On January 16, 2008 DG Competition announced the initiation of a Sector Inquiry Council Regulation (EC) No 1/2003 of 16 December 2002 on the implementation of the rules on competition laid down in Articles 81 and 82 of the Treaty (Text with EEA relevance) OJ L 1, 04/01/2003 p. 1 (''Regulation 1'') Article 17. into the Pharmaceutical Industry which it had begun by conducting unannounced ''Dawn Raids'' See Regulation 1 Article 20. the day prior at a number of Pharmaceutical companies. The key premise for the Inquiry as announced by Commissioner Neelie Kroes Neelie Kroes, Commission launches sector inquiry into pharmaceuticals, Introductory remarks at press conference, Brussels, 16th January 2008, SPEECH/08/18 (the ''January 16 Speech'').Found at http://europa.eu/rapid/pressReleasesAction.do?reference=SPEECH/08/18&amp&semicformat=HTML&amp&semicaged=1&amp&semiclanguage=EN&amp&semicguiLanguage=en Last visited April 5, 2009. was the Commission's concern that innovation in the industry was not proceeding as ''it should'' as measured by a drop in the introduction of novel medicines from previous years. Although the Commission has not alluded to earlier governmental investigations of the issue this appears have been a case of ''Deja vu, all over again'' See e.g. U.S. Government Accountability Office, New Drug Development: Science, Business, Regulatory, and Intellectual Property Issues Cited as Hampering Drug Development Efforts 1. Found at http://www.gao.gov/new.items/d0749.pdf Last visited March 26, 2009)(''GAO Report'') (Investigating possible causes of decrease in FDA submissions for NME's since 1995 despite 147% increase in R&amp&semicD spending.) October 2006 Congressional Budget Office Study Pub. No. 2589, Research and Development in the Pharmaceutical Industry. ( the ''CBO Study'') (Examining reasons for decline.) See also, Arti K. Rai, Jerome H. Reichman, Paul F. Uhlir, Colin Crossman, PATHWAYS ACROSS THE VALLEY OF DEATH: NOVEL INTELLECTUAL PROPERTY STRATEGIES FOR ACCELERATED DRUG DISCOVERY, 8 Yale J. Health Pol'y, L. &amp&semic Ethics 1 (Winter 2008) (''Valley of Death''.)(a phrase attributed to baseball player Yogi Berra.) The Commission surmised that the decline in bringing NME's to market might be due to potentially anti-competitive actions by originator companies See the January 16 Speech at p. 3. The information gathered will be used to look at two particular questions relating to the sector. First, the inquiry will look at agreements between pharmaceutical companies, such as settlements in patent disputes, to see whether they infringe the EC Treaty's prohibition on restrictive business practices. Second, the inquiry will look at whether companies have created artificial barriers to innovative or generic product entry, through the misuse of patent rights, vexatious litigation or other means, to see whether such practices infringe the EC Treaty's ban on abuses of dominant positions. (Emphasis added.). The Commission also sought information regarding whether anti-competitive commercial practices were used to delay generic competition with originator companies. The Commission's allusions to unilateral abuses of dominant position, misuses of public procedures and vexatious litigation in speeches and press releases were generally understood to mean that the Commission suspected the existence of widespread abuses of public procedure such as it had found in its case against AstraZeneca The Commission's Press release dated 16 January 2008 MEMO/08/20 Antitrust-sector inquiry into pharmaceuticals-frequently asked questions Why has the pharmaceuticals sector been selected for such an inquiry states ''Through its own monitoring of the sector as well as through specific cases (e.g. the AstraZeneca case-...the Commission has become concerned that competition may not be functioning optimally in the pharmaceutical sector.'' Found at http://europa.eu/rapid/pressReleasesAction.do?reference=MEMO/08/20&amp&semicformat=HTML&amp&semicaged=0&amp&semiclanguage=EN&amp&semicguiLanguage=en Last visited April 1, 2009. (''Commission 16 January Press Release'').. On November 28, 2008 the Commission released its 426 page Preliminary Sector Report Pharmaceutical Sector Inquiry Preliminary Report (DG Staff Working Paper) 28 November 2008. Found at http://ec.europa.eu/competition/sectors/pharmaceuticals/inquiry/exec_summary_en.pdf (Last visited March 1, 2009) (the ''Sector Report''.). The Preliminary Report did not make any findings as to its original question, the alleged slowdown in the introduction of novel medicines. The only finding related in any way was the somewhat counterintuitive argument that originator firms created ''patent thickets'' of secondary patents to prevent other originators from patenting similar medicinal products. This appears to be an elision of the original problem namely, why fewer New Molecular Entities (''NME's'') or New Chemical Entities (''NCE's) were coming to market. (Surprisingly, notwithstanding an abundance of evidence of the same pattern of decline in the approval of NCE's in the US, the Sector Inquiry did not examine the US experience for evidence of some other causal factor See,e.g., The GAO Report and the CBO Study. See also, Frederic.M. Scherer, Pharmaceutical Innovation, AEI-Brookings Center for Regulatory Studies Working Paper 07-13 (June 2007) Figure 2 at p. 47. Found at http://ssrn.com/abstract=902395 Last visited April 1, 2009. (''Scherer.'') (Graph showing approval of NCE's in the US 1970-2005.).) Secondary patents, the subject of the alleged Patent Thickets, appear to have nothing to do with NME's. The Report failed to show how Patent Thickets could block anything other than minor changes from the originator drug or manufacturing processes. The fact that more patents are being filed would also appear to indicate that innovative improvements of some kind are being made. The Preliminary Report also failed to mention any abuse of dominance cases similar to AstraZeneca by other Originators and did not investigate instances of vexatious or at least aggressive litigation by Generic producers. Instead, it analyzed originator/generic disputes and litigation from the point of view of originator commercial practices which the Commission named ''tool box'' whose purpose, (according to the Commission) was to deter originators from creating ''me too'' drugs and generic market entry. This change in focus resulted in a number of recommendations and hints by the Commission with respect to its taking action against the use of such ''tool boxes'' The Commission previously perjoratized normal business practices by using a similar term ''toolkit for dominance'' to describe GE's access to capital in Commission Decision 2004/134/EC of 3 July 2001 in Case No. COMP/M.2220 General Electric/Honeywell OJ 2004 L 48, p. 1. The use of the term ''toolkit'' unleashed a storm of criticism, not the least from the U.S Department of Justice. See, William J. Kolasky, Conglomerate Mergers and Range Effects: It's a Long Way from Chicago to Brussels, Address before the George Mason University Symposium, November 9, 2001. Found at http://www.usdoj.gov/atr/public/speeches/9536.htm (Last visited February 8, 2009.). The outgoing FTC Commissioner has already made a public speech regarding the Report's ''tool boxes'' distinguishing between anticompetitive and lawful uses of its tools J. Thomas Rosch, THE EC'S PHARMACEUTICAL SECTOR INQUIRY PRELIMINARY REPORT--WADING INTO THE THICKET OF THE ANTITRUST/INTELLECTUAL PROPERTY LAW OVERLAP, FIW - Innsbruck Symposium on Innovation and Competition Law, February 26, 2009, Found at www.ftc.gov/speeches/rosch/090226innsbruck.pdf Last visited April 15, 2009, 2009 WL 576145 (F.T.C.) (''Wading into the Thicket'') (Commissioner Rosch interprets some of the Report's originator tools as consisting of such elements as ''repeated meritless infringement'' actions.). The recommendations include changes to the patent system and restrictions on originators' abilities to use commercial practices such as IPR strategies. The Preliminary Sector Report's changed focus appears to regard increased originator versus generic competition as an appropriate commercial model for innovation. This is puzzling as the generics' business model is to manufacture drugs after the originator's Exclusive Marketing periods end. The Report approaches the innovation problem by wishing to level the playing field between Originators and Generic producers during even the Originators' exclusive IPR periods. While decrying various originator practices as ''tool boxes'' to deter generic entry the Report fails to examine similar practices by generics. The Commission's recommendations appear to discourage, rather than encourage, investment in innovation in the name of lowering consumer prices. While the Commission has no competence to alter patent law it makes recommendations for significant changes to it. It eschews, as outside of its competence, any attempt to examine the cost of pricing and marketing regulations in the 27 Member States (except to examine originator actions.) The Sector Report makes no examination of generic versus generic competition, an area that is within its competence and relevant to the sector's operation. Finally, the Report fails to distinguish between New Chemical Entities and Biologic Entities, the fastest growing segment of new therapeutics in which a substantial role is played by SME's. These acts and omissions in an ostensibly objective inquiry are puzzling and create questions regarding the information upon which the Report's recommendations are based. It appears to me that the Commission had not read Aesop's Fable ''The Goose That Laid the Golden Egg I confess to emulating the Rt Hon. Sir Robin Jacobs, whose November 29, 2008 Speech at DG Competition's presentation of the Preliminary Sector Report cautioned those arguing after the fact that pharmaceutical prices are too high by quoting ''The Pied Piper of Hamlin''. See, e.g. Rt. Hon. Sir Robin Jacobs, Patents and Pharmaceuticals-A Paper given on 29th November 2008 at the Presentation of the Directorate General Competition's Preliminary Report of the Pharma-sector inquiry. Found at http://ec.europa.eu/competition/sectors/pharmaceuticals/inquiry/index.html Last visited March 23, 2009) (the ''Sir Robin Jacobs Speech''.) Milord, I plead guilty - with an explanation.'' before it espoused its model of originator/generic competition. (Less)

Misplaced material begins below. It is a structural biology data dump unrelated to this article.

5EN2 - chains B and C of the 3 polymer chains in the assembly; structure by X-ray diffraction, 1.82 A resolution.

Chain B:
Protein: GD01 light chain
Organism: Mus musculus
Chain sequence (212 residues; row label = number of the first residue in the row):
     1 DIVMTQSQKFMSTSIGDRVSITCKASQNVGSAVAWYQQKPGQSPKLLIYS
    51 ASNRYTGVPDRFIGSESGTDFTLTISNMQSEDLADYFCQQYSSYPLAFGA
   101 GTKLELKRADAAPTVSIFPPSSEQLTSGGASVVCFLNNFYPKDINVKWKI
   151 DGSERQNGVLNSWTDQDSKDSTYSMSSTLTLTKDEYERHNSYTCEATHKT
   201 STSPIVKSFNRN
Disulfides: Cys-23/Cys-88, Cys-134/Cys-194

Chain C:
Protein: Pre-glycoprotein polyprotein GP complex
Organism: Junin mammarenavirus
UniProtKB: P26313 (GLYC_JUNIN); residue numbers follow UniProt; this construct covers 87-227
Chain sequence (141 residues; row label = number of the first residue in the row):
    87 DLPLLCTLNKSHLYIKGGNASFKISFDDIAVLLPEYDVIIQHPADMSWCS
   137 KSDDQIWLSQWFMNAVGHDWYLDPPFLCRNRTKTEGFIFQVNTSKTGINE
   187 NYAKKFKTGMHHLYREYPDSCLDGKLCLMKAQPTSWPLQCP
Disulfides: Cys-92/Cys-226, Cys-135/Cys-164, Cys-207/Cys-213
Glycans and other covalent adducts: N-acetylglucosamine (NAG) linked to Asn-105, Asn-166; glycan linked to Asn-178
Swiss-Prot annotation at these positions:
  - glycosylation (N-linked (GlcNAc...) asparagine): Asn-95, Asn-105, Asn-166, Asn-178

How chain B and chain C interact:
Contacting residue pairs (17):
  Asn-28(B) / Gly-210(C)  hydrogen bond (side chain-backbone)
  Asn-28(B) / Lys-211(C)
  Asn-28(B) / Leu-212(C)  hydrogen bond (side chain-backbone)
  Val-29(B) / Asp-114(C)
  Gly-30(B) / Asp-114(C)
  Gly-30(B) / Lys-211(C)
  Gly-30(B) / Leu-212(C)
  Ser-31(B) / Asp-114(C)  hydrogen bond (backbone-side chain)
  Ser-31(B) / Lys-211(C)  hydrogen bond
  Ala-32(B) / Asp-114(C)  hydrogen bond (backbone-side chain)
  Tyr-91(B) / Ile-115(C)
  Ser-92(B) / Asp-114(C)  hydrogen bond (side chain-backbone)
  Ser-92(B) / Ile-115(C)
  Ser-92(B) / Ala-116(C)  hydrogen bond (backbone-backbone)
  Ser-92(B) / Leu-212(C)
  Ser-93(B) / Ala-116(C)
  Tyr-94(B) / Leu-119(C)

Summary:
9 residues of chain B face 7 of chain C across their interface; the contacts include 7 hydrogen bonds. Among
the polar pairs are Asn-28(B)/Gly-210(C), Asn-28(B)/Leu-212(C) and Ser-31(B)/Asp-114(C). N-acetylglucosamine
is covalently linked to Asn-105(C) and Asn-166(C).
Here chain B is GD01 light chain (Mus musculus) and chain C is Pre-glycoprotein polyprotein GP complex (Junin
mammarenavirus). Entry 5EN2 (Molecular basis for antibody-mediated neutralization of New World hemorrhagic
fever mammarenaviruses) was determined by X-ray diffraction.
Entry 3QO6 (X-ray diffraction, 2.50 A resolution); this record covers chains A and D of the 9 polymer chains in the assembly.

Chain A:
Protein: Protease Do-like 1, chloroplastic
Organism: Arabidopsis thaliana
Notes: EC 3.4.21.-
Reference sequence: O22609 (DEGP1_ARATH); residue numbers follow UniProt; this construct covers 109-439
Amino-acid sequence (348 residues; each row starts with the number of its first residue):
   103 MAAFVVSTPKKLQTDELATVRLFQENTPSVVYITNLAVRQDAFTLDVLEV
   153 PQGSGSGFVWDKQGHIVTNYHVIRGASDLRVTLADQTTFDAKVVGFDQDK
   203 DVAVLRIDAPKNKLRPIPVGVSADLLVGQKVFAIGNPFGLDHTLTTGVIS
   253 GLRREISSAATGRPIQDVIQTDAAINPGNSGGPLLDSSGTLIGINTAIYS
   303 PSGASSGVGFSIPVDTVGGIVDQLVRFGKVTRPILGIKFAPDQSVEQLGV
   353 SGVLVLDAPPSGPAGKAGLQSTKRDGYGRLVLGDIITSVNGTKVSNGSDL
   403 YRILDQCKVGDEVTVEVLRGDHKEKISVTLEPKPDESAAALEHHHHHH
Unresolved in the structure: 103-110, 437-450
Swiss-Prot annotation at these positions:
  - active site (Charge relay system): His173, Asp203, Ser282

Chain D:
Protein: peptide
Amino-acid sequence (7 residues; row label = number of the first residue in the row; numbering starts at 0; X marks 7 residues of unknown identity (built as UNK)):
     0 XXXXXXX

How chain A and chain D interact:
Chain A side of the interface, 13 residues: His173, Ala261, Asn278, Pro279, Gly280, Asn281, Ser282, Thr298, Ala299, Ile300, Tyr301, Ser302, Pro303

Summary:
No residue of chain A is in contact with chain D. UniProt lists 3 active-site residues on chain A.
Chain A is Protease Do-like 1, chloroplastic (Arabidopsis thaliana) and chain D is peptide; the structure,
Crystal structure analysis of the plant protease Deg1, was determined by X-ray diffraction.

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author